3. Academic integrity became a hot topic after several high scoring individuals were caught cheating. Turns out, a lot of people were.
  4. I am majoring in applied statistics, a subject that I’ve NEVER studied before in my life. How radical is that? How many people go into a masters for a topic that they’ve never even taken a high school class on? Plus, it’s not like I was going for English, history or art; statistics is a tough subject that takes more analytical strength and quantitative creativity than anything I’ve studied before. Including computer programming.
  5. I could have been better about utilizing resources available – like tutoring, better study processes, and other aspects that would have been super useful for boosting my learning curve. Not that I didn’t study or didn’t utilize peers/professors, but that I could have been smarter about how I went about the process (study smart, not hard).
  6. This degree won’t last forever (I finished one semester later).
  7. This letter/number is not a reflection of my skills, abilities, or who I am.
  8. I need better self evaluation standards…

also… I am Not my grades.

 

The point?

Ego Death can be a good thing. Nothing like a shocking loss of identity value to force reevaluation of oneself at the basest, deepest levels.

Don’t let numbers, letters, rankings or standards tell you how smart you are or whether you’re “good enough”. They can’t figure that out from a test or exam, and you shouldn’t base yourself on such. Doesn’t mean you shouldn’t study or do your best, but it does mean that if it doesn’t work out, or if you face disappointment, don’t let that translate into self-hate or self-blame.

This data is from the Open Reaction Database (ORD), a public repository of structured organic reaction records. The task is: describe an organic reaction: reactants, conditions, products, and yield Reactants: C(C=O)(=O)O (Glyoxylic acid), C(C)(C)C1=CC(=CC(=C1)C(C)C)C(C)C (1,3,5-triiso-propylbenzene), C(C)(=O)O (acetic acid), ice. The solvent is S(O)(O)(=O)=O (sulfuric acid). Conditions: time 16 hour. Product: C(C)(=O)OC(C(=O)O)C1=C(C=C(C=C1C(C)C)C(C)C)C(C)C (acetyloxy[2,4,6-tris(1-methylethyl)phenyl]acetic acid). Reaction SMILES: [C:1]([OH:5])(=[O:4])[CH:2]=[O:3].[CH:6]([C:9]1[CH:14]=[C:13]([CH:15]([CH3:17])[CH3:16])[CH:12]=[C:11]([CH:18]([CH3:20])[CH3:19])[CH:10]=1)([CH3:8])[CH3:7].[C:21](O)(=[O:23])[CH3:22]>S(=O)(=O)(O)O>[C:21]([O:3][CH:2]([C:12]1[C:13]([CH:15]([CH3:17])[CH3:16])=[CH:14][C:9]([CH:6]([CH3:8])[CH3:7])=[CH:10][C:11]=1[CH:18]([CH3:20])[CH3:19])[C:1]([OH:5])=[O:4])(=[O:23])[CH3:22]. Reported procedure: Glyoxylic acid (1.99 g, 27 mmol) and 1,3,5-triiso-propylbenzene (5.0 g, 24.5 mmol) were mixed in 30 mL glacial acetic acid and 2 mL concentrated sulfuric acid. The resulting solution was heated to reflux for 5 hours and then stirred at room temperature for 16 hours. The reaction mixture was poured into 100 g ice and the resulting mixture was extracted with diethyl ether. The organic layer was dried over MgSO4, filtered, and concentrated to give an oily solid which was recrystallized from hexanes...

Embrace the opportunity.

What doesn’t kill makes you stronger. Maximize life opportunities and don’t look back. My motto is, if you find yourself at a wall, carve out a door and stick a handle in it. Walls are doors in disguise.

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Published by

opalflame

I am artist, analyst, author, poet, composer, musician to name a few aspects of myself. A bit of a jack of trades, I dabble into many fields that encourage the blossom of imagination and allow me to channel my creativity. I dream vividly and view the world through the lens of optimism and opportunity while acknowledging the ink and shadows.

2 thoughts on “Ego Death #1 – Complete and Utter Brain Failure”

  1. holy crap! Statistics? SERIOUSLY! The most difficult subject one can possibly study? I admire the heck out of you for doing it……..and NOT quitting. This post should be mandatory reading for anyone thinking about going to college…or graduate school!

    Liked by 2 people

    1. Hi Suze! Your comment made me smile and blush (aw, shucks ma’am). Thanks for your kind words! It’s still very hard to talk about these things. It’s taken me years before I could look back and unpack all those emotions, because in the moment it’s just survival. And it doesn’t have to be. It shouldn’t have to feel so dire. One thing I forgot to mention is that I survived mainly due to my support systems -family and friends. And with their support, I made it through. 🙂

      Liked by 1 person